[13] The Rt Revd Lord Harries, ‘Christian Themes in Art: The Passion in Art Transcript’, Gresham Lecture, (Museum of London, 12 January 2011), p.5.

[14] Susanna Avery-Quash, ‘The Abiding Presence’, in The Image of Christ: The catalogue of the exhibition ‘Seeing Salvation’, (National Gallery, London, 2000), p.195.

[15] Adrienne Chaplin, ‘Portraying Jesus in urine is art not blasphemy – A response to Serrano’s Immersion’ (29 September 2016).

[16] Adrienne Chaplin, ‘Portraying Jesus in urine is art not blasphemy – A response to Serrano’s Immersion’ (29 September 2016).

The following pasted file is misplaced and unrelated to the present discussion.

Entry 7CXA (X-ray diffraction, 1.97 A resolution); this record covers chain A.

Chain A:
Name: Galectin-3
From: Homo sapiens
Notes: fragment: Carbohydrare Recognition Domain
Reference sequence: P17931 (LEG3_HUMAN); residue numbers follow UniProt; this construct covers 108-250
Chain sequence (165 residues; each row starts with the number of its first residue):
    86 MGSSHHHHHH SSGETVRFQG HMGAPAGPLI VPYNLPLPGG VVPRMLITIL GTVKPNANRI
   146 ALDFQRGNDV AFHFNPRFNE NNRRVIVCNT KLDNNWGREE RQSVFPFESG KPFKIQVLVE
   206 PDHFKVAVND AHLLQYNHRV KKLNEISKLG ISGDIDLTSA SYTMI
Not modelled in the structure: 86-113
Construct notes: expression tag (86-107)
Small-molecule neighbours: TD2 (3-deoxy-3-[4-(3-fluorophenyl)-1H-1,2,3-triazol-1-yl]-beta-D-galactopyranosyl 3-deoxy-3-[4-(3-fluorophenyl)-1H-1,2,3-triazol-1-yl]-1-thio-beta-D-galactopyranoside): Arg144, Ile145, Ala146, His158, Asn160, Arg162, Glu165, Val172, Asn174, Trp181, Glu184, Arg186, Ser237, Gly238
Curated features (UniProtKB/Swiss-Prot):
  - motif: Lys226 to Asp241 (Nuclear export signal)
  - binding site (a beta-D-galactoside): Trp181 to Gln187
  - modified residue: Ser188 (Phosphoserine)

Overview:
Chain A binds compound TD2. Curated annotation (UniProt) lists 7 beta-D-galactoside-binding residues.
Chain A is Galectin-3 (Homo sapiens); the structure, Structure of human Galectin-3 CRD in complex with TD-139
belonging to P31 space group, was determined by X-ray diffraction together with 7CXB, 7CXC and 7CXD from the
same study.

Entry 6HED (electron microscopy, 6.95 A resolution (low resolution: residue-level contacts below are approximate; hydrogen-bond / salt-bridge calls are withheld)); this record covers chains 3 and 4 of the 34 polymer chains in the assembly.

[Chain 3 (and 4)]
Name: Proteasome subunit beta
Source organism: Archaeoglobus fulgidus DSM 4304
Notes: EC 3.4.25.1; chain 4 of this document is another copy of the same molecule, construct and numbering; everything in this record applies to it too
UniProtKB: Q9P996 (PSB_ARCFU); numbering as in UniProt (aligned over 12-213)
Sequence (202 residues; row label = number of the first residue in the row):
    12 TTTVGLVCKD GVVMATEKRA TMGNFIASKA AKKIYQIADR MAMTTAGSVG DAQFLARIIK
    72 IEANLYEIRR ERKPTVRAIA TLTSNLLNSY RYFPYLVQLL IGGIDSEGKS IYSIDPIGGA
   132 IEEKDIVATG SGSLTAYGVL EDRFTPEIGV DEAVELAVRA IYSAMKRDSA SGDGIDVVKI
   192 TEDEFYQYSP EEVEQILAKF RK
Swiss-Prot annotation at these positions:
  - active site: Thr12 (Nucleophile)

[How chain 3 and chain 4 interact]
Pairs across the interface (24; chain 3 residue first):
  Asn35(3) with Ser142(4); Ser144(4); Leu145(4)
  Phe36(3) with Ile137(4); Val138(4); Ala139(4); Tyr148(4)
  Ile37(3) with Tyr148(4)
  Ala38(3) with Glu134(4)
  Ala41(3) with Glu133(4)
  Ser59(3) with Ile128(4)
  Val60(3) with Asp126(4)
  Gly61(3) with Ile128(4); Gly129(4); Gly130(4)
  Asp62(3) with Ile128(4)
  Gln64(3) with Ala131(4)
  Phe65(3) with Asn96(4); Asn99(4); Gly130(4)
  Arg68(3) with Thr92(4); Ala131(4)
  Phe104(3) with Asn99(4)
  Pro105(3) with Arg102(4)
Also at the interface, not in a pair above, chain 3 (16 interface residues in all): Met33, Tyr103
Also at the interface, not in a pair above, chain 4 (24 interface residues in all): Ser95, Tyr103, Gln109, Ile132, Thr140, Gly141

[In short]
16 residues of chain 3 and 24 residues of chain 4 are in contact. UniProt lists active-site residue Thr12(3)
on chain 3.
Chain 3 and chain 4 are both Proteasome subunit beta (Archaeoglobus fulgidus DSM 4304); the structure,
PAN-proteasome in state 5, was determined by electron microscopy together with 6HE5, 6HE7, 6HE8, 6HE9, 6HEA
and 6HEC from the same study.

[17] Newport Street Gallery, Press Release, ‘Rachel Howard solo exhibition to be presented at Newport Street Gallery in February 2018’, 2018, p.1.

[18] Newport Street Gallery, Press Release, ‘Rachel Howard solo exhibition to be presented at Newport Street Gallery in February 2018’, 2018, p.1.

[19] Newport Street Gallery, Press Release, ‘Rachel Howard solo exhibition to be presented at Newport Street Gallery in February 2018’, 2018, p.1.

[20] Marcel Thomas, The Golden Age: Manuscript Painting at the Time of Jean, Duc de Berry, (Chatto & Windus, London, 1979), p.102.

[21] Joanna Cannon, Religious Poverty, Visual Riches, (Yale University Press, New Haven and London, 2013), p.52.